Parkinson Disease Outcomes Improve With Regular Physical Activity and Exercise

Using data from the Parkinson’s Progression Markers Initiative study, researchers examined the long-term effects of regular physical activity and exercise habits on the course of PD.

Maintaining high regular physical activity levels and exercise habits is robustly associated with slower deterioration in postural and gait function, processing speed, and activities of daily living (ADL) among patients with early Parkinson disease (PD), according to a study published in Neurology.

Previous research has reported how exercise helps motor function, along with how exercise habits, like dance training, helps improve balance and gait performance in patients with PD. However, no data exist on the long-term effects of sustained exercise and regular physical activity in this patient population, according to the researchers.

The objective of the current study was to evaluate the long-term effects of exercise on disease course in PD using data from a large, international multicenter study, Parkinson’s Progression Markers Initiative (PPMI) ( Identifier: NCT01141023), that has been underway since 2012. The PPMI study includes assessments of background factors, motor function, and cognitive function, as well as regular physical activity levels measured with the Physical Activity Scale for the Elderly (PASE) questionnaire.

The data were obtained on April 3, 2021, and included 237 patients with PD (median age, 63.0 years; 30.8% female) and 158 healthy control individuals (median age, 64.0 years; 38.0% female). Participants had a median disease duration of 3 years (interquartile range [IQR], 3-5), and the median follow-up was 5 years (IQR, 4-6 years).

The PASE total score in patients with PD decreased by 4.5 points per year during the follow-up (95% CI, –7.3 to –1.7; Spearman’s rho = –0.08; 95% CI, –0.14 to –0.03; P <.01), and no significant change was observed longitudinally among control individuals (Spearman’s rho = 0.04; 95% CI, –0.03 to –0.11; P =.26).

The average level of overall regular physical activity had significant interaction effects on the Unified Parkinson’s Disease Rating Scale (MDS-UPDRS) postural instability/gait disturbance (PIGD) subscore, Modified Schwab and England ADL (MSE-ADL) score, and symbol digit modalities test (SDMT) score (PIGD subscore, β of the interaction term [βinteraction] = –0.10 [bootstrap 95% CI, –0.14 to –0.06], t value = –5.0, Bonferroni-corrected P <.01; MSE-ADL score, βinteraction = 0.08 [bootstrap 95% CI, 0.04 to 0.12], t value = 4.1, Bonferroni-corrected P <.01; SDMT score, βinteraction = 0.05 [bootstrap 95% CI, 0.03 to 0.08], t value = 3.7, Bonferroni-corrected P <.01).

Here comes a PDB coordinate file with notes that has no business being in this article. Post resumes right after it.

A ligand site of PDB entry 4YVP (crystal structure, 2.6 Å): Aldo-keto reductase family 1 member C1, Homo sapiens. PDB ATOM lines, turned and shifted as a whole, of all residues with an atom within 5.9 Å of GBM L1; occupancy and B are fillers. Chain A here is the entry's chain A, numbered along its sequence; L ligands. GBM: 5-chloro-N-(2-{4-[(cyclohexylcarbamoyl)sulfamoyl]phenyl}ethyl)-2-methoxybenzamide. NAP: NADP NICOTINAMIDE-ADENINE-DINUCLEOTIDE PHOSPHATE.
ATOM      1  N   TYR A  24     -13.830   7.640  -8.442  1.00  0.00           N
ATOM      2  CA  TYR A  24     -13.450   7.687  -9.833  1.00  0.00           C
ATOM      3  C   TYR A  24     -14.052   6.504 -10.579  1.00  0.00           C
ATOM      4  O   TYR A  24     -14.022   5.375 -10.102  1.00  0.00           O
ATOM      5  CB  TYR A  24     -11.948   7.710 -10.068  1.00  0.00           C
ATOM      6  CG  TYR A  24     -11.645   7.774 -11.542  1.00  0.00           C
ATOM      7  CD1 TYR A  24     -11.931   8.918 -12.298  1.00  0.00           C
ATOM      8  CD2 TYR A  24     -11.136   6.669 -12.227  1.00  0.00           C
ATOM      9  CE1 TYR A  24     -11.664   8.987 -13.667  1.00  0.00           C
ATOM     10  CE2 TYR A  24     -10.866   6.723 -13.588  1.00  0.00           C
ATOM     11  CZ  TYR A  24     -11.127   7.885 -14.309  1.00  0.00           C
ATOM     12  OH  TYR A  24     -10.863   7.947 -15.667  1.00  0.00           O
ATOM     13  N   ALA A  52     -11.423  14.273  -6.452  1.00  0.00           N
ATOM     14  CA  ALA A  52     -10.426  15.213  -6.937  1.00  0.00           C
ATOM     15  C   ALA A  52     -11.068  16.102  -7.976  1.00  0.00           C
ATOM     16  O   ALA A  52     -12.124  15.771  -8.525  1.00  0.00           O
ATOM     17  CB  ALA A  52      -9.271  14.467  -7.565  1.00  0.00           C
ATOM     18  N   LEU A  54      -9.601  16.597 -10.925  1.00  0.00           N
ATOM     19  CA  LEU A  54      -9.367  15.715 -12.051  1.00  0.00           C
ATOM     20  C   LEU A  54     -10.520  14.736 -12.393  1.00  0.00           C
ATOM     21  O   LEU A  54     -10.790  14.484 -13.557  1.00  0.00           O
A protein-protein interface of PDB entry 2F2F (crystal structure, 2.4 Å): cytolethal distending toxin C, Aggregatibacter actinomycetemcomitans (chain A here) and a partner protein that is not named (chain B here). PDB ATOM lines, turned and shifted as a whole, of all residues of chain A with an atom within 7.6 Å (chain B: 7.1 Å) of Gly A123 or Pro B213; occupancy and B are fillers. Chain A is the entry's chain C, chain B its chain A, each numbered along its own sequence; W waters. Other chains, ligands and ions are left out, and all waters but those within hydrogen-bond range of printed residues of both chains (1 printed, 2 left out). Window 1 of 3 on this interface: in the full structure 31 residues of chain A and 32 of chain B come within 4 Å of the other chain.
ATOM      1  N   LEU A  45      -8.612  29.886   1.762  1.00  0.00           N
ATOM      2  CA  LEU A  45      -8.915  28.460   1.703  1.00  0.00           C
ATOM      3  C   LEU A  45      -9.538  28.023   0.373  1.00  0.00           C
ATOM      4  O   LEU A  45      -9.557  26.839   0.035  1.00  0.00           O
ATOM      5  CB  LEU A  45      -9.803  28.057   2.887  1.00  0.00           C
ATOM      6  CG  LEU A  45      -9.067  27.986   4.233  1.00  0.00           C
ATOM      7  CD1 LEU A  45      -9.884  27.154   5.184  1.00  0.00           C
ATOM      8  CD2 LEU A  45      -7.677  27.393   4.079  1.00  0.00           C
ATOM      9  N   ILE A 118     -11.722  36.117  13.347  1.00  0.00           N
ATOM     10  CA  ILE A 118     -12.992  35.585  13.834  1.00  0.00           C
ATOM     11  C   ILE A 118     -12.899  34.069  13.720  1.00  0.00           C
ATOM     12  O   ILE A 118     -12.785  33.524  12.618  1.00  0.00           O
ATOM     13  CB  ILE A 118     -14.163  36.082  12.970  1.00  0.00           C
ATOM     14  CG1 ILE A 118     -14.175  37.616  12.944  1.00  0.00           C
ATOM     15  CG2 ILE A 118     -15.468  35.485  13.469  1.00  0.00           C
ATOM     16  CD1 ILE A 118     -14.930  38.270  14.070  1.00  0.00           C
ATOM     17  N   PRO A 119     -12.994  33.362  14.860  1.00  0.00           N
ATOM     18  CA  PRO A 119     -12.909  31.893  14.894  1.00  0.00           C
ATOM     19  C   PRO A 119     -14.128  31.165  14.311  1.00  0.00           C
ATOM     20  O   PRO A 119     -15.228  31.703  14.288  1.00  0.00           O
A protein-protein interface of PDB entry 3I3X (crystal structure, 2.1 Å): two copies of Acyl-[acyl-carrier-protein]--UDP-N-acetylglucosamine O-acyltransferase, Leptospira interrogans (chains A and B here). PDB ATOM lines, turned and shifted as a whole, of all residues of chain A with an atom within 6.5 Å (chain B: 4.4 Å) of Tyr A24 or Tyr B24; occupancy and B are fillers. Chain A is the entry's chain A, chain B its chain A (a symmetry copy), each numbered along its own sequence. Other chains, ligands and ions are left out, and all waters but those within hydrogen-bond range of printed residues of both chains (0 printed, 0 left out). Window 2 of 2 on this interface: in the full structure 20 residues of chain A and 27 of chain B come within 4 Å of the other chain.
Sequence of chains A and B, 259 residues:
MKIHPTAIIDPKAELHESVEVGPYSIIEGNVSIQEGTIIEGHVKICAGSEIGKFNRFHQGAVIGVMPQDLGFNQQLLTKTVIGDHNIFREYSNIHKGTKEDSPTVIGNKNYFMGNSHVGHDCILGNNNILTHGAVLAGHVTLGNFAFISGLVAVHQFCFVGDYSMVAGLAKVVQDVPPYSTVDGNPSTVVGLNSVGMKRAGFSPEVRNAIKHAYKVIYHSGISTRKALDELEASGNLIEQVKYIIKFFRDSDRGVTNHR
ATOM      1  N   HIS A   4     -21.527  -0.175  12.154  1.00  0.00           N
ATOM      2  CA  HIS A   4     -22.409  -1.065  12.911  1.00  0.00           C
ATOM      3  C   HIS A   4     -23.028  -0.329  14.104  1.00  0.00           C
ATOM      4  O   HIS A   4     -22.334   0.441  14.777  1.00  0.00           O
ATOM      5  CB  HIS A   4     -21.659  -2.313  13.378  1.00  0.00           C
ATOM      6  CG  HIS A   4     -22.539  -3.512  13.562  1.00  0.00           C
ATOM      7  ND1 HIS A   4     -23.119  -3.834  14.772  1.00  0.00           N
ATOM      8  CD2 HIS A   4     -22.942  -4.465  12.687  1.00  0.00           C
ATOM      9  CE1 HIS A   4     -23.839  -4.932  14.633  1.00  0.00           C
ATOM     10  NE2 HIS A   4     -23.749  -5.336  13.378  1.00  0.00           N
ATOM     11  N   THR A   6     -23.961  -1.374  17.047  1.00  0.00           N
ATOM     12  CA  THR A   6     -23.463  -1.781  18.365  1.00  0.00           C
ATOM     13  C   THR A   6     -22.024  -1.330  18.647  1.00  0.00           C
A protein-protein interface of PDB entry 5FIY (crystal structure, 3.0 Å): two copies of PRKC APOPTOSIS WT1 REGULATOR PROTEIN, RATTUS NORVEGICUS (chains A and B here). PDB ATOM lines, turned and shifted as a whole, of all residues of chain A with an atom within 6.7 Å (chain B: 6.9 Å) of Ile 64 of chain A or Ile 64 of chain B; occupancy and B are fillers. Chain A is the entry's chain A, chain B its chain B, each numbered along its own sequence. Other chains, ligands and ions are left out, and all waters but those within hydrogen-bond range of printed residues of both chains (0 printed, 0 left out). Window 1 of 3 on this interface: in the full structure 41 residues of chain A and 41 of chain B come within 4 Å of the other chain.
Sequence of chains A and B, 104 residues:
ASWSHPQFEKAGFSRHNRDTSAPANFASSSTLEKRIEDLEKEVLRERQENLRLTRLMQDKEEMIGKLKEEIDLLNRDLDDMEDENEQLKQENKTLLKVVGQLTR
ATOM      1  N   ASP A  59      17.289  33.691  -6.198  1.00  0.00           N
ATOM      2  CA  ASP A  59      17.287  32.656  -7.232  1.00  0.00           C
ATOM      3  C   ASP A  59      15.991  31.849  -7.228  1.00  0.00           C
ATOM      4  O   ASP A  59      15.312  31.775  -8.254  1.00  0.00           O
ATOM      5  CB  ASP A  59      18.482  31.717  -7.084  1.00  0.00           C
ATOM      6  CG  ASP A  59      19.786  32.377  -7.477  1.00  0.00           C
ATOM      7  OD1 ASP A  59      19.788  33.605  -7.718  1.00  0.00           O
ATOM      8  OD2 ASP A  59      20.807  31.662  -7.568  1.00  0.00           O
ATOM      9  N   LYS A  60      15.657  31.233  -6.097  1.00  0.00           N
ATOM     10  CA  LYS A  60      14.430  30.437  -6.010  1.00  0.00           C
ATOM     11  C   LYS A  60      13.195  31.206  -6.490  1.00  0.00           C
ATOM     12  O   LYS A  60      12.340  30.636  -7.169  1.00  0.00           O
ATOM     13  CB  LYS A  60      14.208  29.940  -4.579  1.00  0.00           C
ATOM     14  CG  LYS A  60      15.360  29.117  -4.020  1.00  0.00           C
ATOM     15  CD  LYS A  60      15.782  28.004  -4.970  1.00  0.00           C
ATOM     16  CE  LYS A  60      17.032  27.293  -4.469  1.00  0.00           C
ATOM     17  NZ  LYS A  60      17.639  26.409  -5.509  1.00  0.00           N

Moderate-to-vigorous exercise had a preferential interaction effect on the increase in PIGD subscore (βinteraction = –0.09 [bootstrap 95% CI, –0.13 to –0.05], t value = –4.4, Bonferroni-corrected P <.01), as well as a greater interaction effect vs that of household-, work-, and overall leisure-related activities.

Work-related activity levels mostly had an interaction effect on the progression of processing speed decline (βinteraction = 0.07 [bootstrap 95% CI, 0.04 to 0.09], t value = 4.7, Bonferroni-corrected P <.01). The largest interaction effect of housework-related activities occurred with ADL deterioration (βinteraction = 0.09 [bootstrap 95% CI, 0.05 to 0.12], t value = 4.7, Bonferroni-corrected P <.01).

Study limitations included the observational design, as causal relationships could not be assessed. Also, regular physical activity was quantified using the self-reported PASE questionnaire, which is not objective. Furthermore, the PPMI has missing data, and the researchers did not adjust the genetic background of participants.

“We believe that our finding has the potential of changing the attitude of physicians regarding exercise counseling in patients with PD,” stated the researchers. “Furthermore, the present study could serve as a guide for future randomized controlled trials with greater emphasis on sustained exercise in patients with PD.”

Disclosure: PPMI is funded in part by pharmaceutical companies. One of the study authors declared affiliations with biotech, pharmaceutical, and/or device companies. Please see the original reference for a full list of disclosures.


Tsukita K, Sakamaki-Tsukita H, Takahashi R. Long-term effect of regular physical activity and exercise habits in patients with early Parkinson disease. Neurology. Published online January 22, 2022. doi:10.1212/WNL.0000000000013218